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2007 Lexus GS 450h – Seduced By The "Electric Turbocharger"

We all know that until gas prices go up to somewhere over $4.50/gallon and stay there for a goodly bit of time, the wonder of gasoline/electric hybrid technology won’t deliver enough in fuel savings to pay off the incremental cost of most systems for the average driver. So the reasons for hybrid interest lie somewhere beyond economy. Honda, purveyors of the Civic Hybrid and the amusing but impractical Insight, decided that the concept of a performance hybrid might have some traction. The company teased us with the concept of a performance-based hybrid in the guise of the Accord Hybrid. But for several reasons, not the least of which was the combo of less-than-earth-shaking acceleration with a $30,000+ price tag, the anodyne hot-rod hybrid Honda has failed to perform in the market. In the case of America’s most popular hybrid vehicle, Toyota’s Prius, the obvious reason for its success and buzz is the car’s distinctive styling that makes the petit five-door hatchback stand out for the crowd. It all but screams “I’m making a statement.” And in the case of the Prius that statement is one of saving the environment.
Beyond the Prius and Insight, hybrids are far less distinctive on the road. Pretty much all that differs the majority of hybrids from their conventionally propelled sister vehicles are wheels, badging and, in one or two cases, a specific grille.


Invisible Lexus GS 450h Tests Consumer Demand for Distinctive Hybrid Styling
So it is with the latest addition to the Toyota/Lexus lineup of Hybrids. Beyond a set of chrome-trimmed 18-inch wheels, a small “h” on the rear and an even smaller Hybrid badge in its lower-body moldings, the 2007 Lexus GS 450h could pass for the V8-powered GS 430.
Jim Hall, AutoPacific Vice President and VehicleVoice contributor had a recent opportunity to drive a GS 450h during one of his frequent trips to the mother ship in California. Impressed, he coined the term “electric turbocharger” to describe the impact of the Hybrid Synergy Drive on the performance of the GS.


Hybrid Joins Powerful V6 to Give V8+ Power

In place of the 430’s 300HP 4.3L bent eight, the hybrid mounts a 292HP 3.5 V6. All swathed in plastic close-out panels with a brilliant orange set of electric cables readily visible adjacent to a silver shroud emblazoned with words Hybrid Synergy Drive that almost completely conceals the engine, the under hood has the feeling of something you’re not actually supposed to be looking at let alone be messing with. It’s almost like the only thing missing is one of those “No Consumer Serviceable Components Inside” labels on the back of a home stereo tuner. But the power doesn’t stop there. The hybrid system uses a 288-volt nickel metal hydride battery pack installed behind the rear seat. The battery’s power is directed through a boost converter that raises voltage to a maximum 650V DC. An inverter changes this to AC.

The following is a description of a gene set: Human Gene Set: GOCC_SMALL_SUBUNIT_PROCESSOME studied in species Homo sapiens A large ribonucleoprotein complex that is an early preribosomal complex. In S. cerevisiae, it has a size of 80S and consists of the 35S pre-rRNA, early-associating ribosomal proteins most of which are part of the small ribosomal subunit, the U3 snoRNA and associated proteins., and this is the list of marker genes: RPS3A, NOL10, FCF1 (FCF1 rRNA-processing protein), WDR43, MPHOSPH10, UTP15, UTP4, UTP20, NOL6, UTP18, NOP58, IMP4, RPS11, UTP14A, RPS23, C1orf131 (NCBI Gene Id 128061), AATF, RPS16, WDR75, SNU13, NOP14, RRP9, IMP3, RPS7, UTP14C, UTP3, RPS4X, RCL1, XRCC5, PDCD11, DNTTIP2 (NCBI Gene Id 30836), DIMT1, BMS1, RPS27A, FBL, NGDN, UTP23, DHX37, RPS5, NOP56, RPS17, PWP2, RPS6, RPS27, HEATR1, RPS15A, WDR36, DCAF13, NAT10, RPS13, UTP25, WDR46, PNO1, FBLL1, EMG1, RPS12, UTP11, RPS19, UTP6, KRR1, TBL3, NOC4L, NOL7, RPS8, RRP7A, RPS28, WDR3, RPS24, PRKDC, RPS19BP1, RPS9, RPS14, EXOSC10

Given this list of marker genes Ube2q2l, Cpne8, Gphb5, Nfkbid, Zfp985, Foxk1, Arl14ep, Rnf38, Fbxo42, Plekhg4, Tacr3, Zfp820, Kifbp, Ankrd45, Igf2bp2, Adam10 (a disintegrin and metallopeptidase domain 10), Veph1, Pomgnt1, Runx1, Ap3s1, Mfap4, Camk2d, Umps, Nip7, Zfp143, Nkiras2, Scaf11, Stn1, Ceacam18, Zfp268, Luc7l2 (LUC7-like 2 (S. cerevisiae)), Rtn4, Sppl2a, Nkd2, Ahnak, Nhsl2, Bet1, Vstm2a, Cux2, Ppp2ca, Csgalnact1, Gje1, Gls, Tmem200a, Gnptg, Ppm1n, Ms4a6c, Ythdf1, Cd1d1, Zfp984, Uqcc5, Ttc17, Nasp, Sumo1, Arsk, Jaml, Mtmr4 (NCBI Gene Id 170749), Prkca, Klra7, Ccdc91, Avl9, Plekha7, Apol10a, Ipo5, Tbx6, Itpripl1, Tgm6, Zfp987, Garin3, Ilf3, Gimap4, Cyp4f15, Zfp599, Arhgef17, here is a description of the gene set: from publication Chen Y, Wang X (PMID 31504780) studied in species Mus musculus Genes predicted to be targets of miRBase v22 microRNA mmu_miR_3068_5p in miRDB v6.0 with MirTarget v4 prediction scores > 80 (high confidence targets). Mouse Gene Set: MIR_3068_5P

MG1 and MG2 are the Electric Turbocharger
Rather than fit a conventional automatic transmission, the GS 450h utilizes an advanced two-stage motor torque multiplication device for its electronic continuously variable transmission (ECVT) motor. It’s really a big motor assembly but you can think of it as a virtual transmission. The first motor-generator (MG1) can generate a peak of 180HP while the second unit (MG2) has a maximum output of 197HP. The second motor also operates at peak speeds of 14,400 rpm! Each has specific functions and does double duty to operate as both the motors and generators, although MG1 is used as a starter motor and provides no motive force (Hmm, a 180HP starter, the mind boggles). The engine-driven generator (MG1) can also charge the battery pack or provide additional power to MG2 as needed. Because of the way the system works, the peak output of the gasoline engine and motor-generator sets is 339HP. While this would be considered impressive for a 3.5L normally aspirated V6, it is only part of the story.